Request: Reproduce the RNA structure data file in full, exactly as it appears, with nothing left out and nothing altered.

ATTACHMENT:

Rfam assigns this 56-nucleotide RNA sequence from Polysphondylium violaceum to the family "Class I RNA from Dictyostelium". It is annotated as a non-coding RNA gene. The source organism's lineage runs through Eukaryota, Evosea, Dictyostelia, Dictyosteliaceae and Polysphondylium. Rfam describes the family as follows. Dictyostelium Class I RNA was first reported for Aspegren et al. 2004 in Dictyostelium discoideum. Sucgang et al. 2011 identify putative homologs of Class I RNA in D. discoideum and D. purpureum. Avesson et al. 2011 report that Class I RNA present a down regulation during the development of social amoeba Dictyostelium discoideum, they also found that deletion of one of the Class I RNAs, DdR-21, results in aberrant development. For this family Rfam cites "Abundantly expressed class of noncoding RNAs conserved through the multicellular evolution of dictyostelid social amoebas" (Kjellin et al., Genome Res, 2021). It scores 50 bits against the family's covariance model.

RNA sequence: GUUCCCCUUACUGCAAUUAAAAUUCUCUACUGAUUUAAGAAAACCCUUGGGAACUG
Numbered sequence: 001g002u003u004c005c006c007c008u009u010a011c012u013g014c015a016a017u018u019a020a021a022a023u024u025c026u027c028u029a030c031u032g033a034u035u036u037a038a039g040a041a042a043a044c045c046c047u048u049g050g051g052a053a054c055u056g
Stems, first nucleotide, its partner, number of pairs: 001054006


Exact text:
Rfam assigns this 56-nucleotide RNA sequence from Polysphondylium violaceum to the family "Class I RNA from Dictyostelium". It is annotated as a non-coding RNA gene. The source organism's lineage runs through Eukaryota, Evosea, Dictyostelia, Dictyosteliaceae and Polysphondylium. Rfam describes the family as follows. Dictyostelium Class I RNA was first reported for Aspegren et al. 2004 in Dictyostelium discoideum. Sucgang et al. 2011 identify putative homologs of Class I RNA in D. discoideum and D. purpureum. Avesson et al. 2011 report that Class I RNA present a down regulation during the development of social amoeba Dictyostelium discoideum, they also found that deletion of one of the Class I RNAs, DdR-21, results in aberrant development. For this family Rfam cites "Abundantly expressed class of noncoding RNAs conserved through the multicellular evolution of dictyostelid social amoebas" (Kjellin et al., Genome Res, 2021). It scores 50 bits against the family's covariance model.

RNA sequence: GUUCCCCUUACUGCAAUUAAAAUUCUCUACUGAUUUAAGAAAACCCUUGGGAACUG
Numbered sequence: 001g002u003u004c005c006c007c008u009u010a011c012u013g014c015a016a017u018u019a020a021a022a023u024u025c026u027c028u029a030c031u032g033a034u035u036u037a038a039g040a041a042a043a044c045c046c047u048u049g050g051g052a053a054c055u056g
Stems, first nucleotide, its partner, number of pairs: 001054006